Session management in a converged container is a little bit more complicated than in a typical HTTP application server. To begin, SIP applications are far more complicated than HTTP since incoming request can be proxied forked and stablish several one-to-one communication links. On the other hand, converged applications can make use of several protocols in the execution of a service thus mixing different protocol sessions at a time.
Imagine a click-to-dial service. A user opens a browser from her laptop, goes to a web page and introduces the caller and callee address. The click-to-dial service calls to both parties and puts them together using 3rd party call control (3pcc) techniques while reporting the status of each connection through the web page.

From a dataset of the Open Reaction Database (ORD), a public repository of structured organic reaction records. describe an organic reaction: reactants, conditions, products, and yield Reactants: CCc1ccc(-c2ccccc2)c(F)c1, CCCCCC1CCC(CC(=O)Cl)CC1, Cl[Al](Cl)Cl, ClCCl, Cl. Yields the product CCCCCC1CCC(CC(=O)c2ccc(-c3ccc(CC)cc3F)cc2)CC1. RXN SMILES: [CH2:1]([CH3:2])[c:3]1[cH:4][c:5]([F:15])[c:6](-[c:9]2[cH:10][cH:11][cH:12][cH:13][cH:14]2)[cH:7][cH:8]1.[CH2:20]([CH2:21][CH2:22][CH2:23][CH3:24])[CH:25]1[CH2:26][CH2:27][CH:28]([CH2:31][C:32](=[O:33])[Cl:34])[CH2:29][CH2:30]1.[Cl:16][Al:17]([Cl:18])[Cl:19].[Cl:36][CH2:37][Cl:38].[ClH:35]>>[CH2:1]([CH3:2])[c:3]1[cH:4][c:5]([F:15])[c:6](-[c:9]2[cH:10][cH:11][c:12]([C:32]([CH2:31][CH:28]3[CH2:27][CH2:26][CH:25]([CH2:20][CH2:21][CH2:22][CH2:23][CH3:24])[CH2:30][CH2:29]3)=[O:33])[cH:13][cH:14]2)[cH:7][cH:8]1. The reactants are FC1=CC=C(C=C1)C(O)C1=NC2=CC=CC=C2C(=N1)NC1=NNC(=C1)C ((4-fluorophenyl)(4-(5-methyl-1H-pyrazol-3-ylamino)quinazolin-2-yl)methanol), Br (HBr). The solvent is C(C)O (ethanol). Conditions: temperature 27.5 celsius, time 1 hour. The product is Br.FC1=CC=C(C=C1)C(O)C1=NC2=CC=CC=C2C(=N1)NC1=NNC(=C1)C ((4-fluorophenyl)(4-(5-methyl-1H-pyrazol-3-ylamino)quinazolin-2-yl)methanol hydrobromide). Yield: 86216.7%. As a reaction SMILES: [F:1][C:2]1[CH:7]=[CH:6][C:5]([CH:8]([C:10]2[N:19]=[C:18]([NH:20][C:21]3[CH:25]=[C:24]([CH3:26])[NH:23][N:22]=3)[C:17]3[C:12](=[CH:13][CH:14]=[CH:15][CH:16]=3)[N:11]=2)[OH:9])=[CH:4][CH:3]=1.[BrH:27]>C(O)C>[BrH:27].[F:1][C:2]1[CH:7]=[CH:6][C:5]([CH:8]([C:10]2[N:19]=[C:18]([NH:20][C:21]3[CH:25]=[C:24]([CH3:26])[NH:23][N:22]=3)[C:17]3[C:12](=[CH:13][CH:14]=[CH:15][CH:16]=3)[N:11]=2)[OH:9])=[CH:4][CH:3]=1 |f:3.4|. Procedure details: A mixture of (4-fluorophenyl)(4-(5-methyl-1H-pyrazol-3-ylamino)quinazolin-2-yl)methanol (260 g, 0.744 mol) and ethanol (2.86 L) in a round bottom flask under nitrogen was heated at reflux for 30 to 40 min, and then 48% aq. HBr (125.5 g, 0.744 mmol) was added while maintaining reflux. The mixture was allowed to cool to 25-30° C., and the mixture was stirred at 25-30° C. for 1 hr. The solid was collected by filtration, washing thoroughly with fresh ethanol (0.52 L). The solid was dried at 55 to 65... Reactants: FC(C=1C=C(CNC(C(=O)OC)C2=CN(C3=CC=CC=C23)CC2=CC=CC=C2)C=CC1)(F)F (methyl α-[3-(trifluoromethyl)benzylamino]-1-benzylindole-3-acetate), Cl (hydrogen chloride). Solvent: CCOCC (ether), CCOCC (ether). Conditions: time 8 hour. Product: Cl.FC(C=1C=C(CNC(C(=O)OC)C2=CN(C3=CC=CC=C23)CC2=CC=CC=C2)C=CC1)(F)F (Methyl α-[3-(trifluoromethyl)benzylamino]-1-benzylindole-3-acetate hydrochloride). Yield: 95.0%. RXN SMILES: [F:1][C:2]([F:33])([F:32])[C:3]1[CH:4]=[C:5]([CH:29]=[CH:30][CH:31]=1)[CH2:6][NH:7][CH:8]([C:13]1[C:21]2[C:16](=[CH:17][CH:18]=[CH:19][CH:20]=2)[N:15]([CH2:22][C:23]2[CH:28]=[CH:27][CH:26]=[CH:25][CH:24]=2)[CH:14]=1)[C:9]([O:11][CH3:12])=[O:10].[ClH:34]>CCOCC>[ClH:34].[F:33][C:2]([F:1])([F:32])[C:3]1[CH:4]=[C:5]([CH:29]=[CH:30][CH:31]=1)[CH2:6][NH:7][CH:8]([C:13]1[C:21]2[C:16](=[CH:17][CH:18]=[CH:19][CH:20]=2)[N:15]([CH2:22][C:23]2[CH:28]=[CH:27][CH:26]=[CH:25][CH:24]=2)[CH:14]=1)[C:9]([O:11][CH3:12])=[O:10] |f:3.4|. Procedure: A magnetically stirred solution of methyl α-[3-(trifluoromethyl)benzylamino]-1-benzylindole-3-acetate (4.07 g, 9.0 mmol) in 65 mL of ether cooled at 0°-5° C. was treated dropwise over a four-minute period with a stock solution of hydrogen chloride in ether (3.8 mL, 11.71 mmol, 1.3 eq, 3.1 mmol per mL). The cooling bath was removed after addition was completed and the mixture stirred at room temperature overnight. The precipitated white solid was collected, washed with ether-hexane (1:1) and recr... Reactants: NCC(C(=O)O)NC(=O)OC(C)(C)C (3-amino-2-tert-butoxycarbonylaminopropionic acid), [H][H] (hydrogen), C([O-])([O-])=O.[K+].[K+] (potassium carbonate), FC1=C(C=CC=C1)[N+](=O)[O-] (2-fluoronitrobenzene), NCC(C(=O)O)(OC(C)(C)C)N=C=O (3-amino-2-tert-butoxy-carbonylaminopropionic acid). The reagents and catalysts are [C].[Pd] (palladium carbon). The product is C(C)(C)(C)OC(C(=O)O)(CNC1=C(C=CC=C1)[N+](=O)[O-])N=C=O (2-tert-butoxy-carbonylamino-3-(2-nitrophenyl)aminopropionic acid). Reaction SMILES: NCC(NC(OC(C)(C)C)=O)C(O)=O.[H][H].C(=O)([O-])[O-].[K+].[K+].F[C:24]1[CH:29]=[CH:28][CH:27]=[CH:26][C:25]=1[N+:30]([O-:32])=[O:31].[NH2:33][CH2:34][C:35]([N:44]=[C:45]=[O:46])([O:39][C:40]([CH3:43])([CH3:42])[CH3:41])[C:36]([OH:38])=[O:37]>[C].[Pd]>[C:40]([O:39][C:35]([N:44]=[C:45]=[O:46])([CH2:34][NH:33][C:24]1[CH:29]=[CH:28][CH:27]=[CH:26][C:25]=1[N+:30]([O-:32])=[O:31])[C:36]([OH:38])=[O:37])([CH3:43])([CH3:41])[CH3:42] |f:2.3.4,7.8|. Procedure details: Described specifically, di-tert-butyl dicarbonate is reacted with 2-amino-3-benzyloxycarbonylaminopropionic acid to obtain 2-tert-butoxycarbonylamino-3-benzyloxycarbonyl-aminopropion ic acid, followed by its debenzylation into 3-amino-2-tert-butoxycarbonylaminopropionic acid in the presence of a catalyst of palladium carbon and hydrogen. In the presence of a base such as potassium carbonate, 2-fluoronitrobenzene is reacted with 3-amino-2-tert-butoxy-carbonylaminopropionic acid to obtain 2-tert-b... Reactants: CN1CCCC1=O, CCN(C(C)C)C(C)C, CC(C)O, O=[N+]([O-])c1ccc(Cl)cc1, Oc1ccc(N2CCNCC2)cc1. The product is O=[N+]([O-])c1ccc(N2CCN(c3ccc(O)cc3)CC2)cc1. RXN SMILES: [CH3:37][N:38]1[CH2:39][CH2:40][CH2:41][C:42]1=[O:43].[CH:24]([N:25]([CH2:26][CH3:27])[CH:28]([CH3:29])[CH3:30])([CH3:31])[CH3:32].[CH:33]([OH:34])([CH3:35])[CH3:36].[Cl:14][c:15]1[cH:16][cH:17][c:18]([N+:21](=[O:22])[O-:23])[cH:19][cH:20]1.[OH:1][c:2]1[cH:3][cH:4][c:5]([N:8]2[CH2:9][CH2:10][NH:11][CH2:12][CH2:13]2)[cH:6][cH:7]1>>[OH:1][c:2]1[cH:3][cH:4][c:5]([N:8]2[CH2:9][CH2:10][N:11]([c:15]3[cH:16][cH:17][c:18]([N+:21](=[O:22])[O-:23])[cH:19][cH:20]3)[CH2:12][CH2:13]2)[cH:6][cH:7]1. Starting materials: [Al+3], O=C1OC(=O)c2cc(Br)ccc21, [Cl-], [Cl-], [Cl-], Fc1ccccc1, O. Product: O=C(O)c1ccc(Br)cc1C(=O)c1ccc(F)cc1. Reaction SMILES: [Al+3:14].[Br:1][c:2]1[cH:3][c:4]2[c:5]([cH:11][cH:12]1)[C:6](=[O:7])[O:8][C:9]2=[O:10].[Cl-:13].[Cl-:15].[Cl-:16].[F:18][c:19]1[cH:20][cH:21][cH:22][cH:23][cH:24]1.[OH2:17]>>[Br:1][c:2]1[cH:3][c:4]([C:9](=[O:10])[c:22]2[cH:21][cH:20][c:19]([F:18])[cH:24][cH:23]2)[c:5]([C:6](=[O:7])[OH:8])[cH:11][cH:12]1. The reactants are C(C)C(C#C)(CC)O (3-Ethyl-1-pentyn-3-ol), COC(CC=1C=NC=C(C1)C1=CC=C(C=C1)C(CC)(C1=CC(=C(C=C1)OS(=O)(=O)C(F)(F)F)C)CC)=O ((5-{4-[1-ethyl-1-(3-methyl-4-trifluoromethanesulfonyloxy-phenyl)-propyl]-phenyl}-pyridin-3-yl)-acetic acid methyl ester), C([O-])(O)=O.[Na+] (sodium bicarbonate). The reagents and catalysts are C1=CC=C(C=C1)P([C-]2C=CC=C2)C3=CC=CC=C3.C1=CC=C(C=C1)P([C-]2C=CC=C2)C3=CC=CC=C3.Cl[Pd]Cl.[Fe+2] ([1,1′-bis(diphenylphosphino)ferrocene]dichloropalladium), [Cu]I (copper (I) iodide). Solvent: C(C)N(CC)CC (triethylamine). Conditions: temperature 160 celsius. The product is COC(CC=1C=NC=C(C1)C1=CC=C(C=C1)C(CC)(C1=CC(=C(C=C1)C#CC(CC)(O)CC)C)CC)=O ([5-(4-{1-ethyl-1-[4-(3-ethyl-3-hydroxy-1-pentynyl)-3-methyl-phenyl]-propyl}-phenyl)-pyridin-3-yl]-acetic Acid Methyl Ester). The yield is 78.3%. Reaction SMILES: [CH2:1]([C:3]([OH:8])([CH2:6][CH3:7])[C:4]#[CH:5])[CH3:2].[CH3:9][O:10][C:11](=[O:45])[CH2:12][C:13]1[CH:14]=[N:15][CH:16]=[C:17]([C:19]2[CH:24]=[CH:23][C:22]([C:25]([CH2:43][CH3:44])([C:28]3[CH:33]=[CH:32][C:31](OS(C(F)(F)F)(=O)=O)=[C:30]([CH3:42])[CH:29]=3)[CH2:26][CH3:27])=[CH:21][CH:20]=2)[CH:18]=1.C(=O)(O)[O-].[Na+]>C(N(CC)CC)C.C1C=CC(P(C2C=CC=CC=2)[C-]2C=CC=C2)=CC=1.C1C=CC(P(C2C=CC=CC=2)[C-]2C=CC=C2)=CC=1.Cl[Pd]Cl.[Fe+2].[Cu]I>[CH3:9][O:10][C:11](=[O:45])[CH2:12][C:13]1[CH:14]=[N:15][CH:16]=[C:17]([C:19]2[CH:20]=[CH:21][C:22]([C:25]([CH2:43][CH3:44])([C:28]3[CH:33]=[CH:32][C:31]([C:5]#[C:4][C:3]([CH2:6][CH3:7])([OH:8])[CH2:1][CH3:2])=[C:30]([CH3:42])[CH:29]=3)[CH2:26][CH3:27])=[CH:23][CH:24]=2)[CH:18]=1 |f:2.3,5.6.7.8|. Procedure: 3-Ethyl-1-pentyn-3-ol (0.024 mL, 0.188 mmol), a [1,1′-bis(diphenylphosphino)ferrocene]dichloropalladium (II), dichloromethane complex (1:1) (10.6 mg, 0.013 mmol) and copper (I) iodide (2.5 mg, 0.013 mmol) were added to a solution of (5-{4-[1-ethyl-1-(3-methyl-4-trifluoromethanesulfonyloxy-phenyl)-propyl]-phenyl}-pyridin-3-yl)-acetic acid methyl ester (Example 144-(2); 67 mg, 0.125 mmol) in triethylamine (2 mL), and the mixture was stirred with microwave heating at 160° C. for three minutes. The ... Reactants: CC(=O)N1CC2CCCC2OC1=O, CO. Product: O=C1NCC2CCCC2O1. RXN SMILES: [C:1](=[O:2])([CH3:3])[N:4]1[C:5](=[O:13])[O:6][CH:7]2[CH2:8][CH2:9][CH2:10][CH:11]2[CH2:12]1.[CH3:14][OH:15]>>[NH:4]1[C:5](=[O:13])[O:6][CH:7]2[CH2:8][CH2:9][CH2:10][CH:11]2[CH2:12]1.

Looking at the picture we can see two SIP dialogs backed by two SipSessions and one HTTP connection with its corresponding HttpSession. The three of them with their own data. Despite those three sessions are independent from a mere protocol point of view they are related to each other from an application perspective.
The application session (SipApplicationSession for naming reasons but don't let the 'Sip' prefix confuse you) comes to represent such a concept. It represents an application instance and aside from storing references to all the protocol sessions (HTTP and SIP) it can store application data itself. SipSessions can retrieve the SipApplicationSession by calling to their getApplicationSession method. HTTP sessions do not have such methods (hope they will in a future where SIP Servlet and HTTP Servlet specifications are merged) so nowadays the best thing you can do is place a reference to the SipApplicationSession as another HttpSession attribute with the name of your choice.